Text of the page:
Reading: Silicate Minerals and the Silicate Tetrahedron

Most of the minerals in the earth are silicate minerals. The building block of silicate minerals—the essential component that makes them silicate minerals—is the silicate tetrahedron. The silicate tetrahedron consists of four oxygen atoms arranged as close as they can get around a central silicon atom. The result is a pyramidal shape known as a tetrahedron, with an oxygen atom at each of its four apices. (The apices are the points on the tetrahedron where three corners come together.)

The silicon atom by itself has four electrons in its outer shell. In the silicate tetrahedron each of those four electrons is being shared with one of the four attached oxygen atoms. In turn, each oxygen atom is sharing one of the 6 electrons it has in its outer shell.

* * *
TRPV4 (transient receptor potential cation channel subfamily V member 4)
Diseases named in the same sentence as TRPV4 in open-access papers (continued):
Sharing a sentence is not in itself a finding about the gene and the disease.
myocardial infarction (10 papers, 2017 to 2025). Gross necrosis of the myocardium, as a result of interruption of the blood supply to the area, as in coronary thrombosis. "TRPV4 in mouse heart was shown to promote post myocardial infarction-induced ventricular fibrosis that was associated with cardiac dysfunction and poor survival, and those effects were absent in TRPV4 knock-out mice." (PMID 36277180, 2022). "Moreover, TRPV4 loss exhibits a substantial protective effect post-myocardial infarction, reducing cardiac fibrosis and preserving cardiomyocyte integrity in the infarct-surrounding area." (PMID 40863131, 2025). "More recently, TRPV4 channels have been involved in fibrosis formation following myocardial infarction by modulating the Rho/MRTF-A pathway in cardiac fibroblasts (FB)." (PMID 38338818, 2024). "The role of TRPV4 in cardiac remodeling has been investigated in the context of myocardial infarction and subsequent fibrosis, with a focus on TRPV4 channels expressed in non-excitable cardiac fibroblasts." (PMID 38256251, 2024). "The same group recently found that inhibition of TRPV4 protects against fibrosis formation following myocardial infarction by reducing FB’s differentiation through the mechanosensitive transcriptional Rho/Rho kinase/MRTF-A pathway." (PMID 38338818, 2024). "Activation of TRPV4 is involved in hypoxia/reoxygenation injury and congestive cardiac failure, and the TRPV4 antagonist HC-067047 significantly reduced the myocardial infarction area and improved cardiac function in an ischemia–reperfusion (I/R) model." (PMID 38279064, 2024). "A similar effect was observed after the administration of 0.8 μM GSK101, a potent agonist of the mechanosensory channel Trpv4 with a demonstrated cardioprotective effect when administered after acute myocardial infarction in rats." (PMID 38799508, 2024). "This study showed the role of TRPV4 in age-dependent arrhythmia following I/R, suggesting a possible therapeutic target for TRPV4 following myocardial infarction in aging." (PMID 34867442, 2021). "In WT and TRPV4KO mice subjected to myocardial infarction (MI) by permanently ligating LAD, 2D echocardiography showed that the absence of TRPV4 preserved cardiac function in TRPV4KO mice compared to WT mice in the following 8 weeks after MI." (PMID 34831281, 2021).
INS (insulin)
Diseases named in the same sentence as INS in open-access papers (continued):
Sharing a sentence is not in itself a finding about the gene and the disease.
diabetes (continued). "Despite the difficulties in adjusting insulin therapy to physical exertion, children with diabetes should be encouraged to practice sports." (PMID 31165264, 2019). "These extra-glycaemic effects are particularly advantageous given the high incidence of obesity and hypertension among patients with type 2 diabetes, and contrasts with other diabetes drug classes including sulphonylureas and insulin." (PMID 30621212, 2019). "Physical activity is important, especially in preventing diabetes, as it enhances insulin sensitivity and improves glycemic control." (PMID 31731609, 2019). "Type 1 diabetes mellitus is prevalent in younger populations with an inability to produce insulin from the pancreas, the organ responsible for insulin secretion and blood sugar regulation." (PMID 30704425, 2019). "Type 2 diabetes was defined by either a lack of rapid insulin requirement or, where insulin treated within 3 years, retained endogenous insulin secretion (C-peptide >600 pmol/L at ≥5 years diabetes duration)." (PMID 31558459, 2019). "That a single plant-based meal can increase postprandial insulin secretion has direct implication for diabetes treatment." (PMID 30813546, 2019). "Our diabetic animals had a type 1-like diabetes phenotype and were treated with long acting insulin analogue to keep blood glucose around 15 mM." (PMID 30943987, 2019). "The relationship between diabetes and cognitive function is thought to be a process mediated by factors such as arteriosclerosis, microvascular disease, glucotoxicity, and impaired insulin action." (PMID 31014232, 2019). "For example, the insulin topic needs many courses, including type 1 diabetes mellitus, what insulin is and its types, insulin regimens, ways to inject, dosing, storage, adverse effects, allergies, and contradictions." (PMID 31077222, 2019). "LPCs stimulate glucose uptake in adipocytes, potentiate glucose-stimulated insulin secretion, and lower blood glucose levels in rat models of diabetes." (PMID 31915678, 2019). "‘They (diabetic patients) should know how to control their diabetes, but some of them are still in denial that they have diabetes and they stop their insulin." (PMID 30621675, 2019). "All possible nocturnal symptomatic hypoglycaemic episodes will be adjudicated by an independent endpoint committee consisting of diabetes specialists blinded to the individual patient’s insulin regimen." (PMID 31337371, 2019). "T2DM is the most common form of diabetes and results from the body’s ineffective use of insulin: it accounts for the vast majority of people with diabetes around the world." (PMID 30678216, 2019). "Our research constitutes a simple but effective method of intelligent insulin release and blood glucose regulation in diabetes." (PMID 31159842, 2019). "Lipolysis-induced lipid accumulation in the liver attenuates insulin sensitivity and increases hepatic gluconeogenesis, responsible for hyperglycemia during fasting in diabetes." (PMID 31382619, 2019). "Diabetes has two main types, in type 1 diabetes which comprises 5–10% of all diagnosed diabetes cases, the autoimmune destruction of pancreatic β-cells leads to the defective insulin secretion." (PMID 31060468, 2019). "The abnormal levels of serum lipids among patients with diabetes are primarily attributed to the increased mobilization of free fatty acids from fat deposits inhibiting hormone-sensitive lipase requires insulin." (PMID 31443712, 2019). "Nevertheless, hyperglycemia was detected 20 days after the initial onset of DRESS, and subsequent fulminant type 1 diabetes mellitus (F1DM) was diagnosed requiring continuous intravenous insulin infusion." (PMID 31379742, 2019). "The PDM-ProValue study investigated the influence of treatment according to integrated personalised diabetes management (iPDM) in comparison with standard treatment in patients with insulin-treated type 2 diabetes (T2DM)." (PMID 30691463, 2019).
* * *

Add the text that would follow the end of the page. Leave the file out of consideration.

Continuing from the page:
The result is that the silicon at the center of the tetrahedron has, in effect, a full outer shell with eight electrons in it. Those eight electrons are shared, in pairs, with the four oxygen atoms of the tetrahedron. Each oxygen atom in the tetrahedron, in turn, will have seven electrons in its outer shell—if there is nothing more to the system than the one silicon atom bonded to the four oxygen atoms. This would leave each oxygen atom one electron short of having a full outer shell of electrons.

However, oxygen is a strongly electronegative element, which means that it has the strength to attract electrons from other elements to its nucleus in most situations. In a mineral, each oxygen atom in the silicate tetrahedron will actually have eight electrons: the six electrons that each oxygen atom had in its outer electron shell to begin with, the electron it gained by sharing a pair of electrons in a covalent bond with the silicon atom in the tetrahedron, and one more electron from another atom (or another small group of atoms) in the mineral, outside the tetrahedron.

Silicate tetrahedra are able to bond with many common elements in many different crystal lattice arrangements. In addition, silicate tetrahedra are able to bond with other silicate tetrahedra in a variety of geometric arrangements, including rings, sheets, chains, and three-dimensional networks.


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